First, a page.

Child Safety and the Internet: Tips for Parents
There are many ways to fine tune the version of the Internet your kids see, from free content filters from all the major vendors to fancy software packages that cost money.
Read on and we’ll talk about some of the parental control options you have. But remember – while there are some incredibly useful parental control tools out there, you should always make sure to monitor as much as possible what your kids are doing online – there is no substitute for parental supervision.
All major UK broadband providers, including BT, Sky, TalkTalk, Virgin Media and EE, are required to offer content filters as standard. These block sites with inappropriate material like pornography, self-harm, and other nastiness. They also restrict access to sites known to contain viruses and other malware.
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You must choose whether you want to enter or exit these filters when you first set up your broadband, and you can change the settings at any time by logging into your account page.
Parental control software is available for free and some providers offer it with broadband plans. Unlike content filters, which are at the “network level” and apply to anyone using that connection, the software only affects the device on which it is installed. So if you put it on your PC, for example, it won’t affect what your kids are doing on phones and tablets.
In addition to filtering out inappropriate content, such as pornographic, violent, or gambling-related sites, some software allows you to monitor your children’s online activity and even restrict the times of day they are allowed. to use certain websites.
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Generally speaking, any device that can access the internet will have its own set of onboard parental controls that you can tinker with before the kids get their hands on them. This is especially useful if the software that came with your broadband is of the type that only applies to one computer at a time.
Apple’s iPhone and iPad, for example, have a wide array of restrictions – all easily accessible from the settings menu – which can be locked and password protected. These and many other devices also allow you to turn off paid transactions in apps and games.
No such system is perfect, so it’s a good idea to use all the tools at your disposal. By placing restrictions on how devices are used as well as on the installation of software, your children are half as likely to be exposed to harmful or inappropriate material online.
Sometimes your web browser, the program you use to browse the Internet, will allow you to block certain types of websites. These settings can be used with any software you have already installed on the computer, adding an extra layer of protection.
For example, if you are using the Google Chrome browser – available as Free download – there is a feature that allows you to create different account profiles for “supervised users” and “managers”, giving you full control over how your children use the internet.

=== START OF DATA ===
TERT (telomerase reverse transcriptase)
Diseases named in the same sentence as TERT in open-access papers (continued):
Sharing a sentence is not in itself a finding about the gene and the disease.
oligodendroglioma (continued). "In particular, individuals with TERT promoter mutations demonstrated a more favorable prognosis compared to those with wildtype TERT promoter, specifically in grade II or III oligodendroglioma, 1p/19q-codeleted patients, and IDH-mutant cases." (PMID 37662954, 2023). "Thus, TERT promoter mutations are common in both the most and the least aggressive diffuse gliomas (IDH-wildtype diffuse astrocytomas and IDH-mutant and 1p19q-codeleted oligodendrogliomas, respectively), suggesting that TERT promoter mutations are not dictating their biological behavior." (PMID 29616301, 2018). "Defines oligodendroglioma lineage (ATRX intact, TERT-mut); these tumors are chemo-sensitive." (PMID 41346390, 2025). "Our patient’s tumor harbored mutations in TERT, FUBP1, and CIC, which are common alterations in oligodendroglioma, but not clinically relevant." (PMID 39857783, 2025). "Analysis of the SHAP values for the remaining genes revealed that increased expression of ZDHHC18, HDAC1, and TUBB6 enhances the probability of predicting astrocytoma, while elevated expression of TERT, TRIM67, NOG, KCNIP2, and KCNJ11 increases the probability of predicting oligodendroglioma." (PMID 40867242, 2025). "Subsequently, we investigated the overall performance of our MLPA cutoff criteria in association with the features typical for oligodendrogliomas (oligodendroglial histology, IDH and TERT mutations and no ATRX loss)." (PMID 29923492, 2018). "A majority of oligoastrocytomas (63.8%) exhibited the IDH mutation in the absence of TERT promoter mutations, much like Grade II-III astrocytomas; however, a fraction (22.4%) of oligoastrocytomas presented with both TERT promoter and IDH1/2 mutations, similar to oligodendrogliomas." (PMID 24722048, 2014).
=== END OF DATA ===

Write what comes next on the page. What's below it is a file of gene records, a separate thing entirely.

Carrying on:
Again, it’s best to use it in conjunction with other parental controls, as the settings will only apply to one browser. Older and more tech-savvy kids will quickly find a workaround, such as simply downloading another web browser.
On some websites and internet platforms, such as Google, YouTube, and iTunes, you can turn on a family-friendly filter that should block content that is inappropriate for children. Again, there is no such thing as a flawless system, so it makes sense to use it with other parental controls.
This is only really useful for very young children, as older children will figure out how to turn off the filter if their curiosity wins out and they want to watch things that they aren’t meant to be watching.
General online safety tips
We hope you find some of the tips provided by the Get Safe Online Internet Safety Initiative below that will help you manage your children’s Internet experience.
- Set limits for your child before they get their first device connected, whether it’s a mobile, tablet, laptop or console. Once they have it, it can be more difficult to change the way they use it or the settings.
- All major vendors offer network-level parental controls. When you upgrade to a new broadband plan, you have the option to turn on content filtering to block adult content. Remember, this doesn’t mean all bad stuff is blocked – no filter is fully effective – so you’ll have to stay alert.
- Talk to your child about what is safe and appropriate to post and share online. All comments, photos and videos are part of their “digital footprint” and can be seen by anyone and available on the Internet forever.
- Talk to your child about the type of content they see online and the precautions they need to take when communicating with others – for example, never share anything personal with strangers.
- Remember that services like Facebook and YouTube have a minimum age limit of 13 for a reason. Don’t give in to the pressure – talk to other parents and the school to make sure everyone is on board.
- Explain to your child that being online does not give them anonymity or protection. Make it clear that they shouldn’t do anything online that they wouldn’t feel totally comfortable doing face to face.
For more information and advice, visit Stay safe online.
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